Subjects most frequently reported that they attempted to remember intensity itself while performing the intensity discrimination task. Subjects less frequently focused on other dimensions of the percept but never used verbal categorical strategies (Fig. 5). Analyses of the brain activation during the memory period between each pair of noxious heat stimuli detected significant signal changes within bilateral portions of the ventromedial prefrontal cortex (VMPFC), head of caudate, PMA and SI and M1(hand), and DFC. Unilateral activation was detected in the left DLPFC, left ACC, left PPC, and left frontal pole (Fig. 3). Significant deactivation was detected in bilateral thalamus, portions of the body of caudate, precuneus, regions of the left PCC, and SI (leg representation).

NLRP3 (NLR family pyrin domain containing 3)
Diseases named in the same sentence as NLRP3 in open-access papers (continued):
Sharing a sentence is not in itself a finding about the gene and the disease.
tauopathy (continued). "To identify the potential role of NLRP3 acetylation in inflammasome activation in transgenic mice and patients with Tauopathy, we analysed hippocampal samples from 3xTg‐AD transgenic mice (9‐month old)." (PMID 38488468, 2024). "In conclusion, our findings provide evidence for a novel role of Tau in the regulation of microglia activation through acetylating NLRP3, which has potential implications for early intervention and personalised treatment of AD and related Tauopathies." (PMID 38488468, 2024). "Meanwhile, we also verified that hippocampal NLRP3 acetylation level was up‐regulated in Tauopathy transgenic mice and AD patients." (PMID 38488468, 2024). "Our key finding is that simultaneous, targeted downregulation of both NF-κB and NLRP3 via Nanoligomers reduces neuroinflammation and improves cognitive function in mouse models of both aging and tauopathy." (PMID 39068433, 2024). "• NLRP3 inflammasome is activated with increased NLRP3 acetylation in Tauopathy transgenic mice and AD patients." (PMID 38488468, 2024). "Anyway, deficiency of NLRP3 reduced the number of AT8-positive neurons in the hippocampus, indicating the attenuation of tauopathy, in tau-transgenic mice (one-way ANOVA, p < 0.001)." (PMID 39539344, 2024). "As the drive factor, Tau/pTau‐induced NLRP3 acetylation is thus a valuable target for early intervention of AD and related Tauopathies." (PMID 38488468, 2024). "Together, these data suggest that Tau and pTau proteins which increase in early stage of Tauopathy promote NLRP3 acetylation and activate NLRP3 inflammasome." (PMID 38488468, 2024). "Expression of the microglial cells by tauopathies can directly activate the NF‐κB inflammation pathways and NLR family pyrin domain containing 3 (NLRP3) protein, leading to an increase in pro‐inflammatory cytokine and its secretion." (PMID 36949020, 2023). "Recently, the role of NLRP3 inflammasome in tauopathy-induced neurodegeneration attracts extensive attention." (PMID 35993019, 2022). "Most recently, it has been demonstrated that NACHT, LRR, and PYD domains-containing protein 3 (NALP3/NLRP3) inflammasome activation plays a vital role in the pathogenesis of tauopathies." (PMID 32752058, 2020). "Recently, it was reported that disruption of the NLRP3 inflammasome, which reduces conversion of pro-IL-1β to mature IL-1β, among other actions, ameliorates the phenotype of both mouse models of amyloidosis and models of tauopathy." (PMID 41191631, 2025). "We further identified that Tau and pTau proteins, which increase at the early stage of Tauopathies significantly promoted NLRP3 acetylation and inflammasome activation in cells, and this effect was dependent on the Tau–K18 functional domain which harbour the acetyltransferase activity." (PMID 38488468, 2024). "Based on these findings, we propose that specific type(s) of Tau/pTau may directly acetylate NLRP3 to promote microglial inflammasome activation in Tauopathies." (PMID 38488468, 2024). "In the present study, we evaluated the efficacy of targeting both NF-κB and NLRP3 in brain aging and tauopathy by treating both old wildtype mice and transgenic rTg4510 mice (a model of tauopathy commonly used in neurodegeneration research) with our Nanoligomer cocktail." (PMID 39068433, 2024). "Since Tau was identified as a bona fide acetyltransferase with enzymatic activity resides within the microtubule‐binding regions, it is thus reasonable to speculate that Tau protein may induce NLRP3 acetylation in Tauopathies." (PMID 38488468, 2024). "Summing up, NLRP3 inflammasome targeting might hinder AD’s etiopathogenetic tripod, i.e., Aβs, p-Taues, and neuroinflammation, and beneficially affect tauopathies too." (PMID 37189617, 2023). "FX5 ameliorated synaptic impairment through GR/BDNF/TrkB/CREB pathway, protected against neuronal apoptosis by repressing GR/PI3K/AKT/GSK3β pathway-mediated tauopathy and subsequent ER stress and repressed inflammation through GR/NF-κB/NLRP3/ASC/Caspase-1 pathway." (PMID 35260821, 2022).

Memory-related activation that occurred between pairs of noxious stimuli overlapped partially with pain intensity discrimination-related activation. The left PPC, PMA, SI and M1 all exhibited substantial activation during both memory and discrimination (Fig. 5). More restricted regions in left head of caudate, DLPFC, and ACC also were activated during both tasks. Overlapping activation was detected in the hand regions of left M1, as well as related premotor and sensory cortices. Since subjects had to push the switches with fingers on their right hand to indicate their discrimination choice, this overlapping left motor activation likely represents motor planning. Importantly, no movements were required during the memory period, and discrimination-related brain activity was examined prior to subjects’ responses. In contrast, memory-related and discrimination-related activation did not overlap in the right hemisphere. Memory-related activation for innocuous cool stimulation was found in bilateral ACC, bilateral head of caudate, right putamen, right anterior insula, left PPC, and left SI (supplementary figure).